“They are beagles, though,” she laughed. “They do like to bark and are pretty chatty.”

That’s why AWLA named all of its beagles after percussion instruments, she said.

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Morning Notes

Summer in the community garden (Flickr pool photo by Jeff Vincent)

New ‘Missing Middle’ Conversations — “Members of the Arlington County Board are hosting 11 community conversations on Missing Middle Housing. Participants will have the opportunity to learn, listen, reflect, and share perspectives with County Board members and neighbors. Sessions will be offered in person across the County, and virtually, with registration required. Community members are asked to register only to one session.” [Arlington County]

Murder Suspect Arrested in Arlington — “A Virginia man has been charged with second-degree murder and other crimes in the killing Wednesday of a female acquaintance who was found stabbed and “actively on fire” in her Fairfax County apartment, police said Thursday… [Arlington resident Richard Montano, 47] was arrested Wednesday night at an Arlington gas station. O’Carroll said Montano ‘has had very minimal contacts with law enforcement in the past.'” [Washington Post]

New Top Tech Official — “Norron Lee has been named as the County’s next director of the Department of Technology Services and Chief Information Officer for Arlington County… After serving as the Director for the Department of Technology Services and Chief Information Officer for 22 years, Dr. Jack Belcher will be moving to a new role within Arlington County Government as chief technology innovation officer.” [Arlington County]

Pair of Crashes on I-395 — Public safety watcher Dave Statter caught two crashes on camera along the stretch of I-395 near Pentagon City yesterday. One was a single-vehicle crash while the other involved a driver trying to cut across multiple lanes to make it to the ramp to Route 1. [Twitter, Twitter]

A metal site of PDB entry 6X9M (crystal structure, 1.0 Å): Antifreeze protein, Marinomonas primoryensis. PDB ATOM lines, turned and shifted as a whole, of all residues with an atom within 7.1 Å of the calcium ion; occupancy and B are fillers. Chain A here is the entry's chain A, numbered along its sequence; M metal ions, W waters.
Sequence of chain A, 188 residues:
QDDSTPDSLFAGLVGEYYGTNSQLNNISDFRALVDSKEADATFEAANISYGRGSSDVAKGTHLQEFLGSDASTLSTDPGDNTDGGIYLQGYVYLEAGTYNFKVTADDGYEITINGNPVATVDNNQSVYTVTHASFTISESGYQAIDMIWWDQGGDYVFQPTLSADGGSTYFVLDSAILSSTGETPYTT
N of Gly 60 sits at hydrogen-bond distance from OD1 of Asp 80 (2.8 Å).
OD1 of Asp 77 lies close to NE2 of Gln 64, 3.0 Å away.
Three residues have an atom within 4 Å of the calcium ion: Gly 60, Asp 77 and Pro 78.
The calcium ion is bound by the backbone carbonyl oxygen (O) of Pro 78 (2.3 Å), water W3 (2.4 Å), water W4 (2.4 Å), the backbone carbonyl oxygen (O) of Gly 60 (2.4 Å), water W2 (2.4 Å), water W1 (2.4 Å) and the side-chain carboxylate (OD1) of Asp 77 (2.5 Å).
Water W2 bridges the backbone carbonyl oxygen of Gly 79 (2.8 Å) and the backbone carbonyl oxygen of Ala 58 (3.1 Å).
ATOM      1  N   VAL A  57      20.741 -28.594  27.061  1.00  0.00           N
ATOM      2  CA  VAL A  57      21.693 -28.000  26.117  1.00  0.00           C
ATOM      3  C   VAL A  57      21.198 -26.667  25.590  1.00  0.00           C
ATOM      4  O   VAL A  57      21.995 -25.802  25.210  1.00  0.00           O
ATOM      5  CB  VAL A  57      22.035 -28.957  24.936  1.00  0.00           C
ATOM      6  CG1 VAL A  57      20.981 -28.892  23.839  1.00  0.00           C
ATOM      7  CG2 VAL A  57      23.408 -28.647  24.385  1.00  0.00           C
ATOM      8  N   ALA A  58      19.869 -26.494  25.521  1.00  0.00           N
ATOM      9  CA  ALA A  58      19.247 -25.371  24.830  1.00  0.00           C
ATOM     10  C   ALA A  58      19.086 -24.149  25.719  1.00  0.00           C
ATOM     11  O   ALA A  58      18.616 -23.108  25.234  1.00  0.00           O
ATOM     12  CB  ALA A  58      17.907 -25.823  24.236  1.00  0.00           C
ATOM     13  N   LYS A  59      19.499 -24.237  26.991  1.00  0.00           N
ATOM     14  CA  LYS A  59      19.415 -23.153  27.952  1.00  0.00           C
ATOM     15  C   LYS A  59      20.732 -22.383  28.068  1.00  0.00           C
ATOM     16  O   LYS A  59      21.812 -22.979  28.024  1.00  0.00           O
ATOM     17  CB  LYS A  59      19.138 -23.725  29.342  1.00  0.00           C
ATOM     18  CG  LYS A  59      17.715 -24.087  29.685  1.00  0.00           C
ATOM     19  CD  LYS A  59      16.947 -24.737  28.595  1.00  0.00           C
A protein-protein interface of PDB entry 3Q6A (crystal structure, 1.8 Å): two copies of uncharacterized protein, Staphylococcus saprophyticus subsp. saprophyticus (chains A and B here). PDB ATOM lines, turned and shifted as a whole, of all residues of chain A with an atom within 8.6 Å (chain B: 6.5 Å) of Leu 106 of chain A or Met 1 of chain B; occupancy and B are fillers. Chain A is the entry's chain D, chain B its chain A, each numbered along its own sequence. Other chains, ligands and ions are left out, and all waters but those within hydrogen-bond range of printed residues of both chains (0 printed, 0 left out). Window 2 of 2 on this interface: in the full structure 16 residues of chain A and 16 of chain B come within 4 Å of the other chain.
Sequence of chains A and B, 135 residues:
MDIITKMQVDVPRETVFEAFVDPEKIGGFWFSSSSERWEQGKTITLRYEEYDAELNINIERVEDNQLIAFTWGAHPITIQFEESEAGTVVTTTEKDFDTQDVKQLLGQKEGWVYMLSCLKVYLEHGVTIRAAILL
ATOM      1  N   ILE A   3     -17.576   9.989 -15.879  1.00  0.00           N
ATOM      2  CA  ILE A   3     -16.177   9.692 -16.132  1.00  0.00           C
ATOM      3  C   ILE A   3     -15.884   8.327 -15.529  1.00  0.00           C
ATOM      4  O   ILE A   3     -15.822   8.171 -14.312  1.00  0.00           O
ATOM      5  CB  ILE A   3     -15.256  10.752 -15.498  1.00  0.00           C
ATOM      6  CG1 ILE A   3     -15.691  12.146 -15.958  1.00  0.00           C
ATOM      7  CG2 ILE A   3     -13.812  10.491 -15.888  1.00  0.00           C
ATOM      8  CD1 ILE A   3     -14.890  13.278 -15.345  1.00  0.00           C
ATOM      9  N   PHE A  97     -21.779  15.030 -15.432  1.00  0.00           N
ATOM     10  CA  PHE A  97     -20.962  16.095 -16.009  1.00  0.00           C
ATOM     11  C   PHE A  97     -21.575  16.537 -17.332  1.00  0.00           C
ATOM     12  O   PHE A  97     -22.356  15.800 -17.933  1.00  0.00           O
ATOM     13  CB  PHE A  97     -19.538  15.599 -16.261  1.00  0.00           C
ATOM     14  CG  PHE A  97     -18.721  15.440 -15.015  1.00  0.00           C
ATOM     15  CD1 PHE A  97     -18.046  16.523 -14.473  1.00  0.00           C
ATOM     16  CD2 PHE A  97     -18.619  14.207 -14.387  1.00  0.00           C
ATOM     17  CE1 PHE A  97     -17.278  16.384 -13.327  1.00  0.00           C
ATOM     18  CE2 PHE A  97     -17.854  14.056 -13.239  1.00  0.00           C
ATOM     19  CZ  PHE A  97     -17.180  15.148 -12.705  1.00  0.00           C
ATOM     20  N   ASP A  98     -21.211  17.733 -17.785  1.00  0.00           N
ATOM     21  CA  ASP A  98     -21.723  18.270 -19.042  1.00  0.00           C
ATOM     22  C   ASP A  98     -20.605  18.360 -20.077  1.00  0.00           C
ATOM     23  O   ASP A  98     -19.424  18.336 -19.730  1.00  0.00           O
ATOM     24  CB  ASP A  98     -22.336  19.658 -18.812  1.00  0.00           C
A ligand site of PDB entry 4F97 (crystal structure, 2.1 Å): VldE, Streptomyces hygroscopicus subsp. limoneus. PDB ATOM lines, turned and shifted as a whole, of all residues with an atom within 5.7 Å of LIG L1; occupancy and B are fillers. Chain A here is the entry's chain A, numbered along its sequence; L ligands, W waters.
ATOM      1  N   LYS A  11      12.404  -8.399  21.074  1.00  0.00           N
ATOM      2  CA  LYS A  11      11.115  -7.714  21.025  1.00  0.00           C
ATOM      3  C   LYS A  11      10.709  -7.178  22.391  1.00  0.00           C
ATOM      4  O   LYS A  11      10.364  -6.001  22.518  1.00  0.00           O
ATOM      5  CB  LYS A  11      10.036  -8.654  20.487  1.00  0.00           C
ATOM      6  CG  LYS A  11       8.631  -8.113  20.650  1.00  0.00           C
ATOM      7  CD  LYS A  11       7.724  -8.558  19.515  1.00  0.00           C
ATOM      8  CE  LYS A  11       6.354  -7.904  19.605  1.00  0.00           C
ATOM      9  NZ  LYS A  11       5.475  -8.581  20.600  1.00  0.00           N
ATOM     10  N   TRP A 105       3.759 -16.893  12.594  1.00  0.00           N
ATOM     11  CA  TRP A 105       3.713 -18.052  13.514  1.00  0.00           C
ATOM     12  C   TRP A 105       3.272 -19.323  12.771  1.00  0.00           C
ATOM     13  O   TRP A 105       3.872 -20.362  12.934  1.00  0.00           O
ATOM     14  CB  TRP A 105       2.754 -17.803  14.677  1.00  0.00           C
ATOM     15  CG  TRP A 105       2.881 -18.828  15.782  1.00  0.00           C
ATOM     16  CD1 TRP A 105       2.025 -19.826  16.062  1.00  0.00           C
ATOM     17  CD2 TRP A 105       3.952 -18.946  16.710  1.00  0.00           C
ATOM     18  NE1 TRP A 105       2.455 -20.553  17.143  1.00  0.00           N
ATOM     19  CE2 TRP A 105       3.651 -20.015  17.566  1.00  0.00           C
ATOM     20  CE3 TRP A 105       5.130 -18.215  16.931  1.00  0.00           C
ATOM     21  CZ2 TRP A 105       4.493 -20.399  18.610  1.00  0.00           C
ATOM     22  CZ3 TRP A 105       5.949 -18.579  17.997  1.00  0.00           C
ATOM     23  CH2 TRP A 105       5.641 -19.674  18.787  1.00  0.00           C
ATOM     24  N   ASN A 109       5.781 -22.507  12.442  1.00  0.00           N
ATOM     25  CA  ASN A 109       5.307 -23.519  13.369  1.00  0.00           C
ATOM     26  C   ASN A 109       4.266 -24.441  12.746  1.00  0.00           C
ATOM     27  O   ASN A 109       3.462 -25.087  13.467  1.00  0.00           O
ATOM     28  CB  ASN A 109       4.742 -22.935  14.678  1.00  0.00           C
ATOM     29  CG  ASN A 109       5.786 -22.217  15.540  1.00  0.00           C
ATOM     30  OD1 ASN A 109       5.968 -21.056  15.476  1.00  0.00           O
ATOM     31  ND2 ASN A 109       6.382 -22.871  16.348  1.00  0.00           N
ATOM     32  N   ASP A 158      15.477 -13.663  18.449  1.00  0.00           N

Parents to Return to Schools — “After two years in which parents have largely been asked (and in many cases required) to stay out of school buildings and classrooms owing to public-health conditions, Arlington Public Schools leaders say they are hoping to welcome them back for the year that starts later this month. ‘We’re looking forward to bringing that back,’ Superintendent Francisco Dúran told School Board members earlier this month.” [Sun Gazette]

Upcoming: Encanto and Mermaids — Those who have children of a certain age have a couple bangers coming up on the event calendar: a free screening of Encanto tonight outside of the Arlington Mill Community Center and a mermaid-themed event in Crystal City on Wednesday afternoon featuring crafts, games, snow cones and, we’re told, “mermaid photo ops.” [Columbia Pike Partnership, National Landing BID]

State Tax Rebates Coming — “If you owed income taxes to the state of Virginia for 2021, some of that money might be coming back this fall. As part of a bipartisan tax rebate plan approved this year, the state government is preparing to send out payments of up to $250 per tax filer (or up to $500 for couples who file jointly).'” [Virginia Mercury]

It’s Friday — Partly cloudy and pleasant throughout the day. High of 81 and low of 68. Sunrise at 6:21 am and sunset at 8:09 pm. [Weather.gov]

Flickr pool by Jeff Vincent

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Fall 2022 Arlington parks and rec class registration poster

Arlington’s fall aquatics class registration did not go swimmingly for many who attempted it on Wednesday.

On the plus side, there appears to have been some degree of improvement from past meltdowns.

Until now, the quick clicking fingers of Arlington parents were virtually undefeated in bringing down even the beefiest of servers that the county’s tech vendor could assign to the competitive class and camp registration process.

Such was the case in February, for summer camp registration, and in March, for spring class registration. From our March article:

Waitlists, error messages and a call line 90 people deep thwarted Arlington residents’ attempts to enroll in spring classes through the parks department this morning.

The Department of Parks and Recreation offers a variety of classes in the spring, fall and winter that range from gymnastics and swimming to ceramics and jewelry making. The classes for kids are particularly popular with local parents. And registration day system failures — like those from opening day of summer camp registration — are not new for these classes, either.

Some compared the registration process to “getting front row Bruce Springsteen tickets” — to wit, “stressful and horrible.” […]

After summer camp registration crashed immediately upon opening the morning of Feb. 23 — despite attempts to beef up the platform in advance — parks department spokeswoman Susan Kalish said the platform vendor conducted “tests and improvements that should have resulted in a smooth registration” on Wednesday morning.